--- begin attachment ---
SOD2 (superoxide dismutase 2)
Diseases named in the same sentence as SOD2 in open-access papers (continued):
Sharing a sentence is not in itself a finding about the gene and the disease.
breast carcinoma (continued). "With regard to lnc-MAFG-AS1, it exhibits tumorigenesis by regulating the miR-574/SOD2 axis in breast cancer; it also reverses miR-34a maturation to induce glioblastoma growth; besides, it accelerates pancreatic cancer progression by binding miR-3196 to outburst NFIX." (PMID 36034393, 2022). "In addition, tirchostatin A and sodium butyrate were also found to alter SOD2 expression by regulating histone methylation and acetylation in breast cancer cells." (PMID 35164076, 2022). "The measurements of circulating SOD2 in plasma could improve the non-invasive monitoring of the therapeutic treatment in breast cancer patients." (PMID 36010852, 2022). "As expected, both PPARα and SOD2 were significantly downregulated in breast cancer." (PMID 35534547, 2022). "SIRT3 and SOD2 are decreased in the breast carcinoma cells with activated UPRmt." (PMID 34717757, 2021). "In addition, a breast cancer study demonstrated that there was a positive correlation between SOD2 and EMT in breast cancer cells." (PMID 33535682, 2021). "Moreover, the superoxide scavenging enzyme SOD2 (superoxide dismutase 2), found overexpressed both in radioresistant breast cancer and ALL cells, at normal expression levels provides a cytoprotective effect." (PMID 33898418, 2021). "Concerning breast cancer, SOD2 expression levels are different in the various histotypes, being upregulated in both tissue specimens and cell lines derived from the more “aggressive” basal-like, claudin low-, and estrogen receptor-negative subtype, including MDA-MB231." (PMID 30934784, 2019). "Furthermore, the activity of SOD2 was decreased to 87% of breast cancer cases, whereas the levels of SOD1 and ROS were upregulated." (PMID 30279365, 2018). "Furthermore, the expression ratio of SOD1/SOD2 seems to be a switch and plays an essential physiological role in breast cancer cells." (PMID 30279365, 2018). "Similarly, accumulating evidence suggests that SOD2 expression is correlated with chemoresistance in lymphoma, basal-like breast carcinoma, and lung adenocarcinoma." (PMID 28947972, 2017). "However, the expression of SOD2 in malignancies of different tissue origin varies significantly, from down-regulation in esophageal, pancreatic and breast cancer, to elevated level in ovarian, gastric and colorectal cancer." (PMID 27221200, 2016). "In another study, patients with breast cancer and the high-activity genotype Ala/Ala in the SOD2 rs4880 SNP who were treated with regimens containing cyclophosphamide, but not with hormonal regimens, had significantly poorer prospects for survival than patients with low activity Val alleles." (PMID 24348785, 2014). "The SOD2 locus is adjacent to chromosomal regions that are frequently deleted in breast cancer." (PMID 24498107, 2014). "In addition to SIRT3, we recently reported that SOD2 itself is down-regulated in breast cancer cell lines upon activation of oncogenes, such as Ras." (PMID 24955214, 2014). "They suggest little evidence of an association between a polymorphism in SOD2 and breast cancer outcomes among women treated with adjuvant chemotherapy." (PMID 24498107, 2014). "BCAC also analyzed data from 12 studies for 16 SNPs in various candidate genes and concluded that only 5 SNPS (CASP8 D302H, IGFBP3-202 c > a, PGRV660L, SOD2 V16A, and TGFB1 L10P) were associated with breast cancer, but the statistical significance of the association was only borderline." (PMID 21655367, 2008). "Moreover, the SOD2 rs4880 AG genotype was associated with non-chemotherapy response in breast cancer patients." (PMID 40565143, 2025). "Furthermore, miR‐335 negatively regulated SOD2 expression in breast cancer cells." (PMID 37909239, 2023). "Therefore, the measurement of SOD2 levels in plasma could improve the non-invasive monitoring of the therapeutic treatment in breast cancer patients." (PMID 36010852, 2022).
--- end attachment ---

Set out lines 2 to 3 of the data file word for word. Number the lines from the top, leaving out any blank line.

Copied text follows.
Diseases named in the same sentence as SOD2 in open-access papers (continued):
Sharing a sentence is not in itself a finding about the gene and the disease.